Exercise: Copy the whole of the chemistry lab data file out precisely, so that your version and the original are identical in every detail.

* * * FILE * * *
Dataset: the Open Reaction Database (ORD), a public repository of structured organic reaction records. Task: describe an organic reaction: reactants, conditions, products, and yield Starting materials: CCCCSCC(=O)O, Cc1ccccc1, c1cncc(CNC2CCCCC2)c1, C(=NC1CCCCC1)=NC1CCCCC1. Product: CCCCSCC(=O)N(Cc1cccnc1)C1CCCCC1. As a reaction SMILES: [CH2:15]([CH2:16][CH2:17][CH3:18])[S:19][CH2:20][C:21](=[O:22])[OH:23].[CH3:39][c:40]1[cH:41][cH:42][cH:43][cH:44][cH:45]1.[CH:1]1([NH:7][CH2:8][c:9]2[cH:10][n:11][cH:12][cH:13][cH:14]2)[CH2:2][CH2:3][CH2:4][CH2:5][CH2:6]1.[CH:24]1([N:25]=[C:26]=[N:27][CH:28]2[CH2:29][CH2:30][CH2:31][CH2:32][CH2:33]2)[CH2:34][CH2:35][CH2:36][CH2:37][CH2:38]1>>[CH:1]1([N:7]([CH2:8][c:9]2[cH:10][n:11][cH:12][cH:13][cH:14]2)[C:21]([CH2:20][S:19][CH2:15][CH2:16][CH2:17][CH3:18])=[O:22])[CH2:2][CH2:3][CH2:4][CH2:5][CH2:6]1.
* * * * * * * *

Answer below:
Dataset: the Open Reaction Database (ORD), a public repository of structured organic reaction records. Task: describe an organic reaction: reactants, conditions, products, and yield Starting materials: CCCCSCC(=O)O, Cc1ccccc1, c1cncc(CNC2CCCCC2)c1, C(=NC1CCCCC1)=NC1CCCCC1. Product: CCCCSCC(=O)N(Cc1cccnc1)C1CCCCC1. As a reaction SMILES: [CH2:15]([CH2:16][CH2:17][CH3:18])[S:19][CH2:20][C:21](=[O:22])[OH:23].[CH3:39][c:40]1[cH:41][cH:42][cH:43][cH:44][cH:45]1.[CH:1]1([NH:7][CH2:8][c:9]2[cH:10][n:11][cH:12][cH:13][cH:14]2)[CH2:2][CH2:3][CH2:4][CH2:5][CH2:6]1.[CH:24]1([N:25]=[C:26]=[N:27][CH:28]2[CH2:29][CH2:30][CH2:31][CH2:32][CH2:33]2)[CH2:34][CH2:35][CH2:36][CH2:37][CH2:38]1>>[CH:1]1([N:7]([CH2:8][c:9]2[cH:10][n:11][cH:12][cH:13][cH:14]2)[C:21]([CH2:20][S:19][CH2:15][CH2:16][CH2:17][CH3:18])=[O:22])[CH2:2][CH2:3][CH2:4][CH2:5][CH2:6]1.